Of beaches, hobbits and underarm bowlers

Auckland wants to be the world’s “most liveable city” and illustrates that prominently in its plan with a big picture of people ambling on a beach. Wellington airport has been announcing to visitors that they
have arrived at the “Middle of Middle-earth”.

Great images in our two main cities! Are beach lounging and hobbits the essence of our national identity now?

Australians think we are hobbits. Jetstar blamed travellers here for missing flights even when in time to check in by Jetstar’s rules. Talent 2 (a stellar misnomer) blamed teachers and school administrators for Talent 2’s Novopay shambles. State governments tax New Zealanders there, then treat them as a subspecies barred from state assistance.

The “liveable” bit will be on show tomorrow, our alleged national day, when most people will holiday, not revisit our history and heritage and think how to stand tall in the future. (Hobbits are “diminutive humanoids”.)

On that alleged national day we don’t bestow our highest formal national honours. Many think Anzac Day is more of a national day — that is, a military defeat symbolises our national spirit.

Actually, in the absence of a date for the first waka landing, February 6 is the nearest we have to a founding day. It recognises a misjudged, but in the past 25 years revived, initiative in 1840 for a joining of two cultures.

That joining of two cultures is not just the past. It is also our national future as we fill up with migrants from other cultures. But what values and principles of social process underlie the two-culture society to which we expect others to subscribe if that society is to be stable and harmonious?

One starting point could be British academic Timothy Garton Ash’s five intersecting “virtues” which he says combine and balance liberalism and pluralism and should “run through and inform both public policy and personal conduct”: inclusion, clarity, consistency, firmness, and liberality. “Combining freedom and diversity” (Ash’s phrase) rests on strong core values.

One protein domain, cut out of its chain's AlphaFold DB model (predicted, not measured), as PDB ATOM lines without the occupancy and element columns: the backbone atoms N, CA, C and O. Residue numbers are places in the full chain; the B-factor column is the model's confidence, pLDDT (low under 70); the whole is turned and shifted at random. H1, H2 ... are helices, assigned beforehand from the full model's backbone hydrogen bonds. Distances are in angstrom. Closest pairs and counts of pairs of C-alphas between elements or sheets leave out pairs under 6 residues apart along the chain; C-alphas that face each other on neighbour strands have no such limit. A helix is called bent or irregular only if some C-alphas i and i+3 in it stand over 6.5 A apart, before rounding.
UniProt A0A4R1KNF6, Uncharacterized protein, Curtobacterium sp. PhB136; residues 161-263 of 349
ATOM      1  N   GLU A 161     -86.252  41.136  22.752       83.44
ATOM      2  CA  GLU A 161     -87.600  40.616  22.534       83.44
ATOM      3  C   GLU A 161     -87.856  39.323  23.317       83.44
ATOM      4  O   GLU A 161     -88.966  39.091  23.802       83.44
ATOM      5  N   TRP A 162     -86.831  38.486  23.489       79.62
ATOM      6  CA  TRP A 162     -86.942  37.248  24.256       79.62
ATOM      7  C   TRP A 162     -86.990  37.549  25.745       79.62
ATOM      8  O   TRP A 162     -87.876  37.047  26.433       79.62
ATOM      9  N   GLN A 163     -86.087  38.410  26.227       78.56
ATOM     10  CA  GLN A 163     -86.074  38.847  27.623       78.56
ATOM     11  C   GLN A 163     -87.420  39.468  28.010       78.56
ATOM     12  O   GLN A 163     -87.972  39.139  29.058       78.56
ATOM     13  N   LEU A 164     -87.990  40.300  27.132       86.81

It is not for a Prime Minister to redefine national values — that is for broad public consensus out of wide debate (the constitutional review could be a strand). But a Prime Minister can stimulate debate and articulate the outcome. Norman Kirk was last one to come close. We are different now.

Can John Key do that? Not if the tenor of his opening statement to Parliament last week is a guide.

That statement is by tradition a formal outline of the government’s programme. The Governor-General (or Queen if she had dropped in) used to read it. Helen Clark complained the formality blocked her from attacking the opposition, which was not constrained in response.

Key issued a formal written statement but in his speech in the House substituted smart-alec for serious and guffaws for gravitas, as he habitually does in question time. That carry-on demeans his high office — and risks at some point turning off some of his conservative voters (as his legislative leg-roping of councils and denigration of them are doing in some conservative council circles).

This coming Friday-Saturday he has his annual formal meeting with Australia’s Julia Gillard where he is duty-bound to leave the smart-alec at the door and be the national representative — which at his best he is.

There is a lot on the agenda. Not least is announcing something that sounds as if it has enough vim to qualify as marking the thirtieth anniversary of CER, the closer economic relationship. That’s what the two Prime Ministers asked their two Productivity Commissions to come up with.

Actually, the commissions — or, rather, the Australian one — ruled out significant enterprise. No customs union. No mutual recognition of each other’s dividend imputation regimes. The nearest their report in December got was to cut all outstanding tariffs to 5 per cent and waive CER rules of origin for all goods with tariffs of 5 per cent or less.

The commissions also said something should be done about citizenship rights for longtime New Zealand-born residents. Something may be afoot on that.

Key might helpfully add an item: Treasurer Wayne Swan’s articulation of national values on January 25, the day before Australia Day.

In a newspaper article Swan deplored England’s infamous “bodyline” bowling to intimidate (and injure) Australian batsmen in the 1933 cricket series and said that, by contrast, “Aussies are not a ruthless, ‘whatever it takes’ people. We are a plain-speaking lot, who play hard but fair, and expect no less. We play hard but we play within both the letter and the spirit of the rules.”

“Fair”? “Letter and spirit”? Swan overlooked Australia’s captain Greg Chappell’s order to brother Trevor to bowl underarm to stop New Zealand tying a one-day cricket match in 1981.

But if Wellington airport calls us hobbits, why shouldn’t Swan — and the Chappells before him — treat us as such? Perhaps we should stick to strolling on Auckland’s beaches. Who needs a national day?